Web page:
2. The “walking skeleton” is an implementation of the thinnest possible slice of real functionality that we can automatically build, deploy, and test end-to-end. For example, for a database-backed web application, a skeleton would show a flat web page with fields from the database.
  3. Iteration Zero. In most Agile projects, there’s a first stage where the team is doing initial analysis, setting up its physical and technical environments, and otherwise getting started. The team isn’t adding much visible functionality since almost all the work is infrastructure so it might not make sense to count this as a conventional iteration for scheduling purposes. A common practice is to call this step iteration zero: “iteration” because the team still needs to time-box its activities and “zero” because it’s before functional development starts in iteration one. One important task for iteration zero is to use the walking skeleton to test-drive the initial architecture.
  4. Iteration Zero. In most Agile projects, there’s a first stage where the team is doing initial analysis, setting up its physical and technical environments, and otherwise getting started. The team isn’t adding much visible functionality since almost all the work is infrastructure so it might not make sense to count this as a conventional iteration for scheduling purposes. A common practice is to call this step iteration zero: “iteration” because the team still needs to time-box its activities and “zero” because it’s before functional development starts in iteration one. One important task for iteration zero is to use the walking skeleton to test-drive the initial architecture.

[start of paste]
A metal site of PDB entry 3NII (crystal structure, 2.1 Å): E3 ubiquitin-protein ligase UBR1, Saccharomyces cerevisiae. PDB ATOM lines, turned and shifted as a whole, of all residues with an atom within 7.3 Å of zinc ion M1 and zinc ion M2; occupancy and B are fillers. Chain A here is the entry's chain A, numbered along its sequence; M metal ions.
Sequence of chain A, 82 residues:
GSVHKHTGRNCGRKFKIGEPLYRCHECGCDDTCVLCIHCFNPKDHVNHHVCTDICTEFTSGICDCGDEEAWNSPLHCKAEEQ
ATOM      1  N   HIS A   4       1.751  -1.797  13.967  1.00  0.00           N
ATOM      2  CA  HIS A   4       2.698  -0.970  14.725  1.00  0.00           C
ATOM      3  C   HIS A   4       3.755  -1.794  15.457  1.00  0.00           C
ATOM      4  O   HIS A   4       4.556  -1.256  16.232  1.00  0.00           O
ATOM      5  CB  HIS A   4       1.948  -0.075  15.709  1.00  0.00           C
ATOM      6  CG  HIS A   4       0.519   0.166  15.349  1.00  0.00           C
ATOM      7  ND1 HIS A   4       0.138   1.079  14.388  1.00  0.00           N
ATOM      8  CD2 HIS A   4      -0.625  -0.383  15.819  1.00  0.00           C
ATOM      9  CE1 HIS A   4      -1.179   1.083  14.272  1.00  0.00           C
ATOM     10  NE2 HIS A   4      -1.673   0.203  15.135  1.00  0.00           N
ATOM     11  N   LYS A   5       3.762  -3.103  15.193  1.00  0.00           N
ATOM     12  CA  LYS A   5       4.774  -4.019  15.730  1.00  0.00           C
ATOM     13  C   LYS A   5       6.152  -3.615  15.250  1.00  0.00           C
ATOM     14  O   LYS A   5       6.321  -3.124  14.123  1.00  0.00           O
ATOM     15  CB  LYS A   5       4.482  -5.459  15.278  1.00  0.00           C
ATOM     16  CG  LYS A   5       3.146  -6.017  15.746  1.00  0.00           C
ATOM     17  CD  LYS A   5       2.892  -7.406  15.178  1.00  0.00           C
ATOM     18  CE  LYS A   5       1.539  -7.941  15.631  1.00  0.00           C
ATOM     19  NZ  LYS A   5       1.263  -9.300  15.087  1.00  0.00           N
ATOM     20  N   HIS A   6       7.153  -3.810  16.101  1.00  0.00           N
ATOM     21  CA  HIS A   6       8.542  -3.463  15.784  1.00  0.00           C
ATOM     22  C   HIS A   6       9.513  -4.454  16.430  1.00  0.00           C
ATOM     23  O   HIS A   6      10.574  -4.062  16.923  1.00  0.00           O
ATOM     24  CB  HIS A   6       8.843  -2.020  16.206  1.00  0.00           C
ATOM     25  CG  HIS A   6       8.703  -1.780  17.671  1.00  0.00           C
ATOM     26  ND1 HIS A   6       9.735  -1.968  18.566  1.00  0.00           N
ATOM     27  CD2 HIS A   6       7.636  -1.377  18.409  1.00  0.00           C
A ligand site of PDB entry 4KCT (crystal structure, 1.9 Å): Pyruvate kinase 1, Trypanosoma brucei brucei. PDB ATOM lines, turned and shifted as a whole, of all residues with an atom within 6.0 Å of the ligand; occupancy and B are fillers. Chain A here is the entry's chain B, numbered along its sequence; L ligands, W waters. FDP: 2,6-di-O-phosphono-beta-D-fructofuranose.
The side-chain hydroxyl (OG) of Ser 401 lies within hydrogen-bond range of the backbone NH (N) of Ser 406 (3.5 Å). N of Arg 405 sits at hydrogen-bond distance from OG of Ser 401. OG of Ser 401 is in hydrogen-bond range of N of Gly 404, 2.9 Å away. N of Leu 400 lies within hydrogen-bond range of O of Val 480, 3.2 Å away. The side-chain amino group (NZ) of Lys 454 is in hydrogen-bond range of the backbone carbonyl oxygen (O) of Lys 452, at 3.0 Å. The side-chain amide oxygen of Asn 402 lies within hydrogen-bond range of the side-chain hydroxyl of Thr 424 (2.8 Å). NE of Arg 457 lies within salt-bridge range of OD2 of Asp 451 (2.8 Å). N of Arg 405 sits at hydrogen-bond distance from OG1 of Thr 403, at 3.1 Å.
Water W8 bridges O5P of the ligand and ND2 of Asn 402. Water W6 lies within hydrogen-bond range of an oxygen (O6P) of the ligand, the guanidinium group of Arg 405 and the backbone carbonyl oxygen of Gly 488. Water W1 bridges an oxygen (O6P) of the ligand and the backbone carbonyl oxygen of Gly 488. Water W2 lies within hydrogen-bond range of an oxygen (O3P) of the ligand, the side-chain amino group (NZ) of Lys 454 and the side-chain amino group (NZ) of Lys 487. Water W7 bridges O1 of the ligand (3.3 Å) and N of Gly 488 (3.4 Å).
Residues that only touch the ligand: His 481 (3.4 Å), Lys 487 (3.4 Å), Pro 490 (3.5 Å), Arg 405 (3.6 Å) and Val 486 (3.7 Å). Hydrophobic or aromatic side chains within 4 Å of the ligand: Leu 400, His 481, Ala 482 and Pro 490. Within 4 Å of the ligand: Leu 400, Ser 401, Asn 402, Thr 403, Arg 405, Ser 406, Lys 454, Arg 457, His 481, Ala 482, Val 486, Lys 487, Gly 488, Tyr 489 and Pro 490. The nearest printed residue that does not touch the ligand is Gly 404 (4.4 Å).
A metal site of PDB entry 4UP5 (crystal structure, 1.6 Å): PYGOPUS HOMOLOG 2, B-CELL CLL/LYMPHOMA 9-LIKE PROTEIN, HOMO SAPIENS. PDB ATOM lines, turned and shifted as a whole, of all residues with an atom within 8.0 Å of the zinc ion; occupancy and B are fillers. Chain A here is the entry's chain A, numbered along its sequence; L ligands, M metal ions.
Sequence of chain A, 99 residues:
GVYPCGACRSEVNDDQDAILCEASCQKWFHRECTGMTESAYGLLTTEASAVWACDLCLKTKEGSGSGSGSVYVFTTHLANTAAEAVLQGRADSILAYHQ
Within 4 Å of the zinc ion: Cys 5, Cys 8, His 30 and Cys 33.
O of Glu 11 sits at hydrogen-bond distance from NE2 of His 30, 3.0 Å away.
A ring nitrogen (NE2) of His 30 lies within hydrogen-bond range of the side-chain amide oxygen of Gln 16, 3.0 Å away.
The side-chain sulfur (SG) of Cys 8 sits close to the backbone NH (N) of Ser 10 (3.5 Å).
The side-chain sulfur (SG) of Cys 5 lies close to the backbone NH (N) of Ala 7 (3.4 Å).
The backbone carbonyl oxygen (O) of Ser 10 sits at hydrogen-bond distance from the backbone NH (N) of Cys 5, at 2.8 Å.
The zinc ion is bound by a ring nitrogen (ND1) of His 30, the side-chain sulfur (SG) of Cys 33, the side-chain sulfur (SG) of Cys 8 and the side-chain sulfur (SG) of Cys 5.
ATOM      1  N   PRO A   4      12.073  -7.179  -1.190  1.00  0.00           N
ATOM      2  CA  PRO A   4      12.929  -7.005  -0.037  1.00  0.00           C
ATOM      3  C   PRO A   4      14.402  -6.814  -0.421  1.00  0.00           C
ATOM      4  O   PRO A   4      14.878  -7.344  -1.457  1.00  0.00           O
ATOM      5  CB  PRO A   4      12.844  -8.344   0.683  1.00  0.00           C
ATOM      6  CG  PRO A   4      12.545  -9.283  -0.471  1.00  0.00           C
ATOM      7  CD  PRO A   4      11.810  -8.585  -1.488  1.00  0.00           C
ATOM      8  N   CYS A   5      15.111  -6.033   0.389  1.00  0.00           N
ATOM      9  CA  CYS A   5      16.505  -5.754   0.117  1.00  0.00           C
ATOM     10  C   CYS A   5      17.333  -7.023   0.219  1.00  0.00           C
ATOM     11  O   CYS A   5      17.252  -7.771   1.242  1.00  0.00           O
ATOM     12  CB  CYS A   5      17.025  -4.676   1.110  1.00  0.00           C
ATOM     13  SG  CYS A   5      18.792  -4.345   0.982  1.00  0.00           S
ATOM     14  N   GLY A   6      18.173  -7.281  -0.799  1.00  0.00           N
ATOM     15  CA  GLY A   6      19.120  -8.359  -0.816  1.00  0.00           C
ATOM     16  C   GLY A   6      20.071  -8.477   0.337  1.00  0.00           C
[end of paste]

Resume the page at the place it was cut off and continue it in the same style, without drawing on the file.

1. As we develop the system, we use TDD to give us feedback on the quality of both its implementation (“Does it work?”) and design (“Is it well structured?”).
  2. Writing tests:
    1. makes us clarify the acceptance criteria for the next piece of work—we have to ask ourselves how we can tell when we’re done (design);
    2. encourages us to write loosely coupled components, so they can easily be tested in isolation and, at higher levels, combined together (design);
    3. adds an executable description of what the code does (design);
    4. detects errors while the context is fresh in our mind (implementation);
  3. The Golden Rule of Test-Driven Development: Never write new functionality without a failing test.

  1. Levels of Testing. We build a hierarchy of tests to gain confidence on various levels:
    1. Acceptance: Does the whole system work?
    2. Integration: Does our code work against code we can't change?
    3. Unit: Do our objects do the right thing, are they convenient to work with?
  2. Watch the Test Fail. We always watch the test fail before writing the code to make it pass, and check the diagnostic message. If the test fails in a way we didn’t expect, we know we’ve misunderstood something or the code is incomplete, so we fix that. As we write the production code, we keep running the test to see our progress and to check the error diagnostics as the system is built up behind the test. Where necessary, we extend or modify the support code to ensure the error messages are always clear and relevant.